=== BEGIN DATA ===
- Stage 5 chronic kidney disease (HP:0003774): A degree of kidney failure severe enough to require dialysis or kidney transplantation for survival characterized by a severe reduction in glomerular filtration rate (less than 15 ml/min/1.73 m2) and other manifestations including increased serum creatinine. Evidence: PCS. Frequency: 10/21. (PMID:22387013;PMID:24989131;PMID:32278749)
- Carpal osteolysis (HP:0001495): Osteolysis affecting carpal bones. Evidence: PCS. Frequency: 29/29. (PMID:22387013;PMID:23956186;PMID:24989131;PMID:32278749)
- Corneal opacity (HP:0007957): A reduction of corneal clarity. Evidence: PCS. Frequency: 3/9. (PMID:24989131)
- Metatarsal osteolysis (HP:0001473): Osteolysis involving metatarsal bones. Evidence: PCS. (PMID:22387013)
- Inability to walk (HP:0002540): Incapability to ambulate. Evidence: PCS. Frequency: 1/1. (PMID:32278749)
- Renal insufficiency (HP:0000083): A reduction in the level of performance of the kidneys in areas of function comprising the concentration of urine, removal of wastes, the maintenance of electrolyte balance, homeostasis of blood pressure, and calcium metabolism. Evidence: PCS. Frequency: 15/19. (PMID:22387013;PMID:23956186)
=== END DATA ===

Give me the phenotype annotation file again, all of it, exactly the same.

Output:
- Stage 5 chronic kidney disease (HP:0003774): A degree of kidney failure severe enough to require dialysis or kidney transplantation for survival characterized by a severe reduction in glomerular filtration rate (less than 15 ml/min/1.73 m2) and other manifestations including increased serum creatinine. Evidence: PCS. Frequency: 10/21. (PMID:22387013;PMID:24989131;PMID:32278749)
- Carpal osteolysis (HP:0001495): Osteolysis affecting carpal bones. Evidence: PCS. Frequency: 29/29. (PMID:22387013;PMID:23956186;PMID:24989131;PMID:32278749)
- Corneal opacity (HP:0007957): A reduction of corneal clarity. Evidence: PCS. Frequency: 3/9. (PMID:24989131)
- Metatarsal osteolysis (HP:0001473): Osteolysis involving metatarsal bones. Evidence: PCS. (PMID:22387013)
- Inability to walk (HP:0002540): Incapability to ambulate. Evidence: PCS. Frequency: 1/1. (PMID:32278749)
- Renal insufficiency (HP:0000083): A reduction in the level of performance of the kidneys in areas of function comprising the concentration of urine, removal of wastes, the maintenance of electrolyte balance, homeostasis of blood pressure, and calcium metabolism. Evidence: PCS. Frequency: 15/19. (PMID:22387013;PMID:23956186)